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Is Your Blog Violating Copyright Law?

Posted by Tracy Lewis on May 27, 2014

CopyrightWe’re all publishers. Blogs and social networks have made it easier than ever for companies and individuals to be heard. Yet, with this opportunity comes great responsibility.

Everything we publish must withstand both legal and ethical standards, or we risk diminishing our brands and even our pocketbooks.

In this post, we discuss copyright basics, and how you can protect both yours and others’ intellectual property.

Avoid Copyright Infringement

Almost all content is protected under copyrightregardless of whether it was registered with the U.S. Copyright Office or features the © symbol. As such, the copyright holder maintains the rights to its use and distribution.

That said, fair use allows others to use portions of copyrighted work without authorization to promote criticism, comment, news reporting, teaching, scholarship and/or research. Unfortunately, fair use is a gray area that is often left to individual interpretation.

To decide if something is fair use, the U.S. Copyright Office cites four factors for consideration: “(1) the purpose and character of the use, including whether such use is of a commercial nature or is for nonprofit educational purposes; (2) the nature of the copyrighted work; (3) the amount and substantiality of the portion used in relation to the copyrighted work as a whole; and (4) the effect of the use upon the potential market for or value of the copyrighted work.”

Before publishing the work of others, gauge it against the four factors above to determine if use is permissible. At a very basic level, it’s much harder to claim fair use if you are financially benefiting from the material, reveal the heart of the work or lengthy excerpts, and/or decrease the copyright holder’s profits from it.

A few tips to help you avoid copyright infringement include:

  • Take from others sparingly; ask yourself, “How much do I really need from this piece to prove my point?
  • When you do quote others’ material, be sure to also include your own thoughts, comments and critiques. Add to the discussion.
  • Dont reveal the heart of the work. If reading your piece diminishes the need to read the original, you may be overstepping fair use guidelines.
  • If the copyright holder included a policy for how their content can be used, adhere to it. For instance, many newspapers and magazines have attribution guidelines and/or set processes in which you can request permission to quote their material.
  • Attribute all material used by pointing readers to the original source of the text or idea.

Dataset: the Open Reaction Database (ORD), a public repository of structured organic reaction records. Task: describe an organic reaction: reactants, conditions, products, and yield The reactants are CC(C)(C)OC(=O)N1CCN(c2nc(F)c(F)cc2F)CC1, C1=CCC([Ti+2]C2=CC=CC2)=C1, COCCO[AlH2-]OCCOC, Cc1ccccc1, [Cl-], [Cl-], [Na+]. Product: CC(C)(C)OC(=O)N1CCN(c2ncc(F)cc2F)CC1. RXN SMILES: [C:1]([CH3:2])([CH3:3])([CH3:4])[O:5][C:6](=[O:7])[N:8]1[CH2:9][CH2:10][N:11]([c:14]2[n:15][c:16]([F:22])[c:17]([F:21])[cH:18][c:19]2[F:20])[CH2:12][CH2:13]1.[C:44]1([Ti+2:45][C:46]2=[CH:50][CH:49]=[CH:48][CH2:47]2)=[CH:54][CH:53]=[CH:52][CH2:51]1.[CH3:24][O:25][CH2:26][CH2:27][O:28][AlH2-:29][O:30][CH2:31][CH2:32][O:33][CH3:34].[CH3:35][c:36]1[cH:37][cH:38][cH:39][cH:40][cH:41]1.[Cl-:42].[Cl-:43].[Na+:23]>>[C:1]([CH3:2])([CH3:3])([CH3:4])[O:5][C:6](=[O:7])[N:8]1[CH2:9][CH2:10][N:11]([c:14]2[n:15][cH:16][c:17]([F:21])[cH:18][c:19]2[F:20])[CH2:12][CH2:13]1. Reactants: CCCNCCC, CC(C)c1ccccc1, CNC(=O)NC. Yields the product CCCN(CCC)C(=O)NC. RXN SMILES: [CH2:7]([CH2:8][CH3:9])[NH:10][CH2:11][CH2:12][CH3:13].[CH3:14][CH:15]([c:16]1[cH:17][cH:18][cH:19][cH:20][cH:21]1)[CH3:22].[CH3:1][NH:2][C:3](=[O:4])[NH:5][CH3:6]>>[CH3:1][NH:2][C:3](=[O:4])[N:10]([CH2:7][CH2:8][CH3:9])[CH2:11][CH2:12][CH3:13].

• Put yourself in the copyright holders shoes. How would you feel if someone used your work in a similar way? Follow the Golden Rule.
  • When in doubt, ask for permission. It’s always better to error on the side of caution.

Protect Your Original Content

Fair use goes both ways; so it’s also important to monitor how your content is being used and published. Hint: This KISSMetrics post explains how to identify content scrapers and mentions.

Sometimes, unauthorized use of your content will be beneficial to you, and not something you’d want removed—like a quote from one of your blogs posts in a well-read publication. In those cases, make sure that proper credit is given or, if it’s not, claim ownership.

Other times, content use may infringe on your rights. For example, we’ve had a few instances where entire PR 20/20 blog posts or website pages were copied and republished without attribution. In these cases, it is okay to exercise copyright, and request material be taken down.

To do this, we recommend reaching out to the site owner or author via email first. It may just be a misunderstanding or unintentional transgression. If that route proves unsuccessful, then file an official complaint under the Digital Millennium Copyright Act (DMCA).

Relatedly, to prevent unauthorized use, it’s helpful to explain how your content can and cannot be used. If you don’t want it reproduced at all, indicate that. If you don’t mind others sharing and building upon it, include a Creative Commons license or open it to the public domain.

Related Resources

Looking for more on fair use and copyright? Check out the resources below to get started:

What are your concerns regarding copyright? Share them below!

Image Source: Maria Elena

Disclaimer: I am not a lawyer and this blog post should not be viewed as legal advice.

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